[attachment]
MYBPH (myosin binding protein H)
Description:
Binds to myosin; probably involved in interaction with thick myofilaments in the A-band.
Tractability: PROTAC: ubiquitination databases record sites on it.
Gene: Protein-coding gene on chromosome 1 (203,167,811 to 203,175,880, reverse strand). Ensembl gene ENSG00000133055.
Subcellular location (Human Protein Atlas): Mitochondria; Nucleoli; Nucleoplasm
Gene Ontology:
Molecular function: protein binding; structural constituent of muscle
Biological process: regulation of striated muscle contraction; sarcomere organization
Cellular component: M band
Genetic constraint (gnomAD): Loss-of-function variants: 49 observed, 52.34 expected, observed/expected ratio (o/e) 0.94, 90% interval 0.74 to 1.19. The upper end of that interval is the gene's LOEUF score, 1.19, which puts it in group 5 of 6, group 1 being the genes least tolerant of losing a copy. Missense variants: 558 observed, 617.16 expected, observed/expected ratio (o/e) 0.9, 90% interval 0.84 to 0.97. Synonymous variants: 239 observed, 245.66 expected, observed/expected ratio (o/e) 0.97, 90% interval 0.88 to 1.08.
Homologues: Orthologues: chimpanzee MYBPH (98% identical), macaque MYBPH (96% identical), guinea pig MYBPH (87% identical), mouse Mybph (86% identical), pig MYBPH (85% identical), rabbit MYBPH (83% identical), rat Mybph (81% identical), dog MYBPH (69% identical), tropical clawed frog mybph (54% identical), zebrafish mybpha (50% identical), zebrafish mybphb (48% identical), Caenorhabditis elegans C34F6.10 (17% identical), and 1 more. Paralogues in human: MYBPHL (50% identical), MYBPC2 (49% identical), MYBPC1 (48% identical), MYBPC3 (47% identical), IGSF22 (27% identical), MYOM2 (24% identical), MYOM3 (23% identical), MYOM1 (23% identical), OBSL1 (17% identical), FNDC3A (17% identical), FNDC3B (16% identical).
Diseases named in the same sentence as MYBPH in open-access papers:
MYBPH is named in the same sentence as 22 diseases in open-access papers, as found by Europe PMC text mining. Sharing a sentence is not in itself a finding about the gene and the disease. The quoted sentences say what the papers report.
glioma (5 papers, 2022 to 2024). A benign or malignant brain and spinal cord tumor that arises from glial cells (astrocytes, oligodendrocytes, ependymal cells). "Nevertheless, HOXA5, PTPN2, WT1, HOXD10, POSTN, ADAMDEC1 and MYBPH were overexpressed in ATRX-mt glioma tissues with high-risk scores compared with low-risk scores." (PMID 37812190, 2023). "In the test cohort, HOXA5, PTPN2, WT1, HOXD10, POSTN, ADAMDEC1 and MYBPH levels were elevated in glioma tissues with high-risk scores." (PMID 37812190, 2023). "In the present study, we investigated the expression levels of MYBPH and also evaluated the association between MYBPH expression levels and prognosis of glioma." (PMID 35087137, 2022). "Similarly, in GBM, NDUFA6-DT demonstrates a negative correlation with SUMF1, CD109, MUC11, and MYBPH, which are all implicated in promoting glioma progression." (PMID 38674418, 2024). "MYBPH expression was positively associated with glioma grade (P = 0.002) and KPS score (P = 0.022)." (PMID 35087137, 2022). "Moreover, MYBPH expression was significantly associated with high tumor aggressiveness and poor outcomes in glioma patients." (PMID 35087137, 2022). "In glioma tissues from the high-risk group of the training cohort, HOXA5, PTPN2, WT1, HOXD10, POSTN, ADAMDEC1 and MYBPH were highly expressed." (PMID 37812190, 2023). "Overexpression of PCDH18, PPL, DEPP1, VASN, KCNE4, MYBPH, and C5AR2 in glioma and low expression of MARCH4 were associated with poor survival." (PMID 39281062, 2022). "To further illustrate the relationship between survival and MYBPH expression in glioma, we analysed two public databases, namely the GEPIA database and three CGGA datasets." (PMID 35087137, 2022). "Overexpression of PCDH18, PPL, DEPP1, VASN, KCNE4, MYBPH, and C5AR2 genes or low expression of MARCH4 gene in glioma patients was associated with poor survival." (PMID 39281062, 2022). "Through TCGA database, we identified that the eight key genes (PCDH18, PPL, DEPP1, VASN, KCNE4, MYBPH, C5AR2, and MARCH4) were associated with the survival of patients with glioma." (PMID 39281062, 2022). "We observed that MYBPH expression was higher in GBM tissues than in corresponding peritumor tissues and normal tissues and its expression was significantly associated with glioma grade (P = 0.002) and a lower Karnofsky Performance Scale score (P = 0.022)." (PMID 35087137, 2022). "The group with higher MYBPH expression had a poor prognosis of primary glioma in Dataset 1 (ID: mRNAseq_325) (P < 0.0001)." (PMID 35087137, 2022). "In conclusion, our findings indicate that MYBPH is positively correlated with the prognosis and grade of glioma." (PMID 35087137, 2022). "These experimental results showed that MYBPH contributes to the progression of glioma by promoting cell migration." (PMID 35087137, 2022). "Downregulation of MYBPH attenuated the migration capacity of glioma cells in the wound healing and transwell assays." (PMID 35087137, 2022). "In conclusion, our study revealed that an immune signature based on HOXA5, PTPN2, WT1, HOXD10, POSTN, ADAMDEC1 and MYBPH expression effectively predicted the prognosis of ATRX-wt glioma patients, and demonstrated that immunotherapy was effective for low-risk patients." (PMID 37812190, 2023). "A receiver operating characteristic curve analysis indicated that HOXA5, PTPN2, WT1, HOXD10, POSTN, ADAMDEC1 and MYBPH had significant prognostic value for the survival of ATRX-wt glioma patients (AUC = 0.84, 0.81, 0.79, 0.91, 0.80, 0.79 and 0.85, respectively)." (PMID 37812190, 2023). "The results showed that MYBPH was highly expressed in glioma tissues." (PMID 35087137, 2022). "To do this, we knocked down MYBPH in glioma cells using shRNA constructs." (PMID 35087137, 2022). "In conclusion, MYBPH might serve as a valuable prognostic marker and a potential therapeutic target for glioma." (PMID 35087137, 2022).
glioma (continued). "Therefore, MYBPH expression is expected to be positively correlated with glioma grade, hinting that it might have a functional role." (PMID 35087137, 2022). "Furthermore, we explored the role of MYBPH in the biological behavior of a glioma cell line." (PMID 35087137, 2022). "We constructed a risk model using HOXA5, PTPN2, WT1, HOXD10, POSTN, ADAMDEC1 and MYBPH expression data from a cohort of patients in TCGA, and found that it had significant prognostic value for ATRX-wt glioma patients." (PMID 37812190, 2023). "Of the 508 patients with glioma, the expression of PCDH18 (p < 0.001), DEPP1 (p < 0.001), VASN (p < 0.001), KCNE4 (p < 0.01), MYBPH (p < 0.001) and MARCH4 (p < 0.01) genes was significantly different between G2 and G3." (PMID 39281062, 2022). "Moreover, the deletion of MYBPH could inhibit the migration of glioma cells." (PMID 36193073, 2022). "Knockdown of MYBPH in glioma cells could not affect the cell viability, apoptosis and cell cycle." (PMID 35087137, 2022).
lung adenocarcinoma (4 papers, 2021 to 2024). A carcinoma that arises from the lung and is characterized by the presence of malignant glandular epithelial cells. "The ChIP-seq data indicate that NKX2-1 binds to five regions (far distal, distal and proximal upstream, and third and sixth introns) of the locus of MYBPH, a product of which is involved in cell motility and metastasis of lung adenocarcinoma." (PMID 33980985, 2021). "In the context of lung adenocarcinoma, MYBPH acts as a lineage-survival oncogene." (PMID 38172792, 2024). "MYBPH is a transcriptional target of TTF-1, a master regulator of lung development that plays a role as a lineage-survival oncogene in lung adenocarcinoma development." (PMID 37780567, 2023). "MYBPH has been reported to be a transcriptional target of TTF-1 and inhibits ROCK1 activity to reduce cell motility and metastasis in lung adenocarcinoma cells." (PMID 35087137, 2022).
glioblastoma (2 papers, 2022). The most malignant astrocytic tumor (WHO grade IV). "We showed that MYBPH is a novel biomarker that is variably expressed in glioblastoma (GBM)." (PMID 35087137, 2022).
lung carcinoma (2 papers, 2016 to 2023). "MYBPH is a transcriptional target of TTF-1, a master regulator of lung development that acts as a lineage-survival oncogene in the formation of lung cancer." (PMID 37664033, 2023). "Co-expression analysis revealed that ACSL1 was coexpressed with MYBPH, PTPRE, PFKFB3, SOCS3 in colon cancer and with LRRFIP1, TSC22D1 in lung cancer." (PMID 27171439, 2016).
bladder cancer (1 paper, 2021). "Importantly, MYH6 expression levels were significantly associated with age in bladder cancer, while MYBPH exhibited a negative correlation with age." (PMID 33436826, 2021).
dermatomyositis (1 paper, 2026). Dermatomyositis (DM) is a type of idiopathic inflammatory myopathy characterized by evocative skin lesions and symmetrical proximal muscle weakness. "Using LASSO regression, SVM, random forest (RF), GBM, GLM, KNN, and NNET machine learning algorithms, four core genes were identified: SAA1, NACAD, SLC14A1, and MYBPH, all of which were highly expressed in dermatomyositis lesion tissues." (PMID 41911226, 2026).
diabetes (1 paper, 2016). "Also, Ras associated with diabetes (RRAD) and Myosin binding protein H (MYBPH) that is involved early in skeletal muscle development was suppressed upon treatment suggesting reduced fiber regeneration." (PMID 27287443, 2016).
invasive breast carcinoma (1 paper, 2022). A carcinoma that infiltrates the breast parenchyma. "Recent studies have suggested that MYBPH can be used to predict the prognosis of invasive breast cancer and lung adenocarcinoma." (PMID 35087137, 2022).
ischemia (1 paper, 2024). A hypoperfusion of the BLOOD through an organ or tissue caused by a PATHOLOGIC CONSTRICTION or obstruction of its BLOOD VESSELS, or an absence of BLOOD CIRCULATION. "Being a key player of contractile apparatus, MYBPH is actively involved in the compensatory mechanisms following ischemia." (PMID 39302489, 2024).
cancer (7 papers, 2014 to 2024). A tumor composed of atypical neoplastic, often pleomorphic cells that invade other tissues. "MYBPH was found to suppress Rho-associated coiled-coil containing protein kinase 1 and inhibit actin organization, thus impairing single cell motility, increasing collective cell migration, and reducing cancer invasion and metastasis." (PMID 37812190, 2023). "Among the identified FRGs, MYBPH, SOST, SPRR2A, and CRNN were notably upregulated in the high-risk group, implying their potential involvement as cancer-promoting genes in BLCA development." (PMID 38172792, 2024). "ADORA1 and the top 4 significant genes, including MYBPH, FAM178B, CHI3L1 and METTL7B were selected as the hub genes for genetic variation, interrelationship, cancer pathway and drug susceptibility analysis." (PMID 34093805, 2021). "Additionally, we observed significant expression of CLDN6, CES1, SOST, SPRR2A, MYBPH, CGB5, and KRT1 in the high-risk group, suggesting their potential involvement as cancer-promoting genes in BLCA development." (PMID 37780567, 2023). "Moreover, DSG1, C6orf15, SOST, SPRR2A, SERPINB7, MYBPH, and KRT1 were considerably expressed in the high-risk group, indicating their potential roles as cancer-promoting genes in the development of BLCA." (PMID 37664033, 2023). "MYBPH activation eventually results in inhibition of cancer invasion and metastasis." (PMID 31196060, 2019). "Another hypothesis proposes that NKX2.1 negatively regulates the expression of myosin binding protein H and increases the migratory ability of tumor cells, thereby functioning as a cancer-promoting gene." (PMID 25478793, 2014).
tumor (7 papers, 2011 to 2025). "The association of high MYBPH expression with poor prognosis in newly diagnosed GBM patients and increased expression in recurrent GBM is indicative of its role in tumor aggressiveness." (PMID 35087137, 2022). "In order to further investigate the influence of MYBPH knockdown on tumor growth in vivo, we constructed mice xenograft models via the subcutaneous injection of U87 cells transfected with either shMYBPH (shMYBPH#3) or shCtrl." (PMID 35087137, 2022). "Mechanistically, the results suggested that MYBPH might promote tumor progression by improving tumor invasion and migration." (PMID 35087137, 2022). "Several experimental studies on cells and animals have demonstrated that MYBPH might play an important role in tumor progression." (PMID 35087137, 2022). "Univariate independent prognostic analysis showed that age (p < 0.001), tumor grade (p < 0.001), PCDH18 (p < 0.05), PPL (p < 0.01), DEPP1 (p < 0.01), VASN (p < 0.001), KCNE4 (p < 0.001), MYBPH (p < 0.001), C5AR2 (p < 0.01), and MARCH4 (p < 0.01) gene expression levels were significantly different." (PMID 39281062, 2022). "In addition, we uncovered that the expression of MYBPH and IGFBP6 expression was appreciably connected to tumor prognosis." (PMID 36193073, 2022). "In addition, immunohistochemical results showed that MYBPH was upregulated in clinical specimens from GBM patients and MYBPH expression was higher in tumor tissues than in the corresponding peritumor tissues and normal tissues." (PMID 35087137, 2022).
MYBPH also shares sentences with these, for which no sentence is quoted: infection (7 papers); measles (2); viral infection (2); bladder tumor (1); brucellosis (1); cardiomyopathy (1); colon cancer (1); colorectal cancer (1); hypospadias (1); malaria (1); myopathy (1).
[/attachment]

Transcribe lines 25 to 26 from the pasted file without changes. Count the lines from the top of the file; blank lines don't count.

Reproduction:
cancer (7 papers, 2014 to 2024). A tumor composed of atypical neoplastic, often pleomorphic cells that invade other tissues. "MYBPH was found to suppress Rho-associated coiled-coil containing protein kinase 1 and inhibit actin organization, thus impairing single cell motility, increasing collective cell migration, and reducing cancer invasion and metastasis." (PMID 37812190, 2023). "Among the identified FRGs, MYBPH, SOST, SPRR2A, and CRNN were notably upregulated in the high-risk group, implying their potential involvement as cancer-promoting genes in BLCA development." (PMID 38172792, 2024). "ADORA1 and the top 4 significant genes, including MYBPH, FAM178B, CHI3L1 and METTL7B were selected as the hub genes for genetic variation, interrelationship, cancer pathway and drug susceptibility analysis." (PMID 34093805, 2021). "Additionally, we observed significant expression of CLDN6, CES1, SOST, SPRR2A, MYBPH, CGB5, and KRT1 in the high-risk group, suggesting their potential involvement as cancer-promoting genes in BLCA development." (PMID 37780567, 2023). "Moreover, DSG1, C6orf15, SOST, SPRR2A, SERPINB7, MYBPH, and KRT1 were considerably expressed in the high-risk group, indicating their potential roles as cancer-promoting genes in the development of BLCA." (PMID 37664033, 2023). "MYBPH activation eventually results in inhibition of cancer invasion and metastasis." (PMID 31196060, 2019). "Another hypothesis proposes that NKX2.1 negatively regulates the expression of myosin binding protein H and increases the migratory ability of tumor cells, thereby functioning as a cancer-promoting gene." (PMID 25478793, 2014).
tumor (7 papers, 2011 to 2025). "The association of high MYBPH expression with poor prognosis in newly diagnosed GBM patients and increased expression in recurrent GBM is indicative of its role in tumor aggressiveness." (PMID 35087137, 2022). "In order to further investigate the influence of MYBPH knockdown on tumor growth in vivo, we constructed mice xenograft models via the subcutaneous injection of U87 cells transfected with either shMYBPH (shMYBPH#3) or shCtrl." (PMID 35087137, 2022). "Mechanistically, the results suggested that MYBPH might promote tumor progression by improving tumor invasion and migration." (PMID 35087137, 2022). "Several experimental studies on cells and animals have demonstrated that MYBPH might play an important role in tumor progression." (PMID 35087137, 2022). "Univariate independent prognostic analysis showed that age (p < 0.001), tumor grade (p < 0.001), PCDH18 (p < 0.05), PPL (p < 0.01), DEPP1 (p < 0.01), VASN (p < 0.001), KCNE4 (p < 0.001), MYBPH (p < 0.001), C5AR2 (p < 0.01), and MARCH4 (p < 0.01) gene expression levels were significantly different." (PMID 39281062, 2022). "In addition, we uncovered that the expression of MYBPH and IGFBP6 expression was appreciably connected to tumor prognosis." (PMID 36193073, 2022). "In addition, immunohistochemical results showed that MYBPH was upregulated in clinical specimens from GBM patients and MYBPH expression was higher in tumor tissues than in the corresponding peritumor tissues and normal tissues." (PMID 35087137, 2022).